Encountering the two opening offerings of the Washington National Opera season was in some sense a kind of whiplash, coming as they did just as the Washington Nationals were rushing to the climax of their first-ever World Series triumph.
The World Series was duly noted by WNO General Director Timothy O’Leary at the Wednesday-night performance of Verdi’s “Otello,” sung in Italian — after which the Nationals won the title — and referenced at Saturday’s opening-night performance of Mozart’s “The Magic Flute” (a.k.a. “Die Zauberflöte”), sung in English.
The confluence of the two operas, with each other and with the city’s joyous baseball victory and celebration, proved again that the world of opera might not be so elitist or ethereal and even outmoded as some assume. A declamatory aria outburst might on some occasion fit into a seventh-inning stretch, and there may yet be an opera about baseball, but, to date, the Broadway musical “Damn Yankees” (which does have Mephistopheles as a character) will have to suffice.
As far as the productions of “Otello” and “The Magic Flute” are concerned, they couldn’t be more different, except for their roughly approximate running times of three hours. For “Flute,” that might have been a shade too long, but for “Otello,” at least for this critic, it was an enriching three hours that left grief and the pull of emotional power in its wake.
Not that this production of “The Magic Flute” isn’t, well, magical, or entertaining, and full of Mozart’s showy, dexterous and various compositional gifts, along with enchanted places and adventures fit for sage children, adolescents and adults. I suspect that given the opera’s popularity, and its sometimes pushy high-mindedness, it may seem like overly familiar territory.
We are entering the world of European fairy tales here, and quest tales, where heroes and their cohorts are set lofty tasks by mysterious hosts, so that they find themselves and true love and achieve the betterment of mankind. There are dragons and a queen of the night and helpmates and forests and magical creatures and settings, courtesy of artist Maurice Sendak, who knows where the wild things are.
The good prince Tamino (American tenor David Portillo, who sings keenly, with strong feeling), with the mock-heroic company of Papageno, the bird-hunter (a resounding show of comic and human splendor by baritone Michael Adams), sets out to do qualifying deeds and win the love of his life, the winning and touching Pamina, a role that soprano Sydney Mancasola sings beautifully, with a tender passion, especially when she thinks she’s lost her swain forever.
The Queen of the Night is powerfully and with gusto performed and sung by soprano Kathryn Lewek, who navigates all the musical difficulties — the thrilling trills, twirls and leaps — assigned to her.
To me, Adams’s Papageno seems the most grounded character. He’s us, down to his urgent quest to eat, drink and find a life’s companion. He reminds us that opera is also, well, for real.
In Verdi’s opera of jealousy run amok, it’s a question of “Otello” and “Othello,” that juncture where opera has often met Shakespeare. (See Washington Concert Opera’s production of Ambroise Thomas’s “Hamlet” on Nov. 24.)
What’s surprising to this critic is what this production of “Otello,” with a libretto by Arrigo Boito, does with and to “Othello.” It’s more of an embellished, enriched marriage than a difference in form and genre. It has everything to do with the power of the music, of course, but also the central characters of Otello, the Moor warrior prince who saves Venice; Desdemona, his aristocratic Venetian wife; and Iago, the scheming, callous, almost nihilistic lieutenant and friend to Otello, who schemes his destruction and annihilation.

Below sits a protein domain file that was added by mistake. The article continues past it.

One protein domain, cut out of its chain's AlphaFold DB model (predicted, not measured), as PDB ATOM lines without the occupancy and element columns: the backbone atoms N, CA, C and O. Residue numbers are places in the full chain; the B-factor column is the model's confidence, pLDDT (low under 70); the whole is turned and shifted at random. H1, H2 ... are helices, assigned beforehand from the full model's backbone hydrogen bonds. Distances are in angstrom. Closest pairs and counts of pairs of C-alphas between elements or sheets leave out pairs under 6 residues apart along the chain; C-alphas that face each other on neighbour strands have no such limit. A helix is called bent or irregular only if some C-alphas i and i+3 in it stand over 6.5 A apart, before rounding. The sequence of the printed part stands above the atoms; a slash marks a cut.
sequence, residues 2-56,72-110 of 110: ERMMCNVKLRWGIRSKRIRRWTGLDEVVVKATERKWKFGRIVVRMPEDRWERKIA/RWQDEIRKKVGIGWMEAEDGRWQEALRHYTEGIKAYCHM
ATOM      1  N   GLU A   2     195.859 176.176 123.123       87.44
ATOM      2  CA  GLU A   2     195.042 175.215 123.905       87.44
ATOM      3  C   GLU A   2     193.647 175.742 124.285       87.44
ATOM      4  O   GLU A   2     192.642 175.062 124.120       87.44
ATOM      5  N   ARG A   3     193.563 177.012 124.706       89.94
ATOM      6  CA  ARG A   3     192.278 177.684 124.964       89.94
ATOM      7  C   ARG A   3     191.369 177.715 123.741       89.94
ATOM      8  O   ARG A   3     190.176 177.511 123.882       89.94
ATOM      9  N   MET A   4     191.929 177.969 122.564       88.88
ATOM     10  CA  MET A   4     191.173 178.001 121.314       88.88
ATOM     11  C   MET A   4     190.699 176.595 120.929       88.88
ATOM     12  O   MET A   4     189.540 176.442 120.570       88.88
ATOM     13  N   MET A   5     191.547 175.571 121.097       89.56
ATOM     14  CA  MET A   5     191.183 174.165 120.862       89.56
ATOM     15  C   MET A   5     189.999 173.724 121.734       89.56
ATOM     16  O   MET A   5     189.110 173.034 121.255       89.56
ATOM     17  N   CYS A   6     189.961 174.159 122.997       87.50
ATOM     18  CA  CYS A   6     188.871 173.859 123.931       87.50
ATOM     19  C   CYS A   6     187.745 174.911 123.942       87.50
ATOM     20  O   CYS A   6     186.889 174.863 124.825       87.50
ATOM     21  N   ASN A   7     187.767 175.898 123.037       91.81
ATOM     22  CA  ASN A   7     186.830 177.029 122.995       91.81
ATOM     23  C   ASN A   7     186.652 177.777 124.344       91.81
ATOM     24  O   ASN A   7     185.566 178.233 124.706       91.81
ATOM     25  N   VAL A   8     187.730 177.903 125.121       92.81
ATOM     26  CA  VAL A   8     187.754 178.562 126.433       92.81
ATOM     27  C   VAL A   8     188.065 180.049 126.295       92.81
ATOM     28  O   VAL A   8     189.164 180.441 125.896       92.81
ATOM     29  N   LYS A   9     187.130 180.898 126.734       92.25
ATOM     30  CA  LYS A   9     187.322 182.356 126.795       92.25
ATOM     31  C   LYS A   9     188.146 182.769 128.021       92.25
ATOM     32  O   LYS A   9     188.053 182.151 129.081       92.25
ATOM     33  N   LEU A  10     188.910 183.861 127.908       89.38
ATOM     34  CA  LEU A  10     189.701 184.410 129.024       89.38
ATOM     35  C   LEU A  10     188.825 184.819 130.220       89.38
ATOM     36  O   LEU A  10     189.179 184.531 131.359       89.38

Somehow, these three, while following Shakespeare’s plot, round it out in their finest moments, especially Georgian baritone George Gagnidze as Iago, who renders his nihilistic “Credo” with such vehemence and violence that it clarifies the character beyond merely, in Shakespeare’s words, that “I hate the Moor.”
Soprano Leah Crocetto, a sometimes insistent innocent, is faced with the rage of her husband’s incomprehensible jealousy, it’s final pitiless aspect, with a heartbreaking “Willow” song and “Ave Maria.”
Yet, it is Otello (or Othello) who touches the audience the most with his dying breath and words: “And yet another kiss.”
For African American tenor Russell Thomas, the weight comes in carrying the whole, the character, throughout. While Otello has the size as a character, he’s also difficult in the sense of succumbing to jealousy so easily and so insistently and so tragically.
“He’s difficult for anybody,” says Thomas, who’s performed the role before. “He’s a mixed bag. He’s temperamental, he’s natural. He is truly dramatic, but he’s never just a barker, or a shouter. There’s human nuance, there.
“The tragedy isn’t just about Desdemona and jealousy, there’s also that degree of friendship with Iago, the trust … He calls him ‘honest Iago.’ They have a shared camaraderie.”
That comes through in Verdi’s “Otello” by way of Thomas. There are shadings here; his voice operates at a somewhat higher level.
Thomas sees the affinities between theater, especially Shakespeare, and opera. “Opera is by nature over the top, and the same time it’s the most holistic of art forms. Shakespeare, to me, seems operatic, too. It’s magical, to me, that you can tell a story and create characters with your voice, with music.”
In this way, Verdi — and Ambroise Thomas and the rest — had something to add to Shakespeare’s “Othello.” They fill and fulfill it with music, giving the role another layer that isn’t always obvious or in plain sight.
Remaining performances of “Otello” are on Nov. 8, 11 and 16. “The Magic Flute” will be performed on Nov. 9, 12, 15, 17, 22 and 23. Both are in the Kennedy Center Opera House. For tickets, visit kennedy-center.org or call 202-467-4600.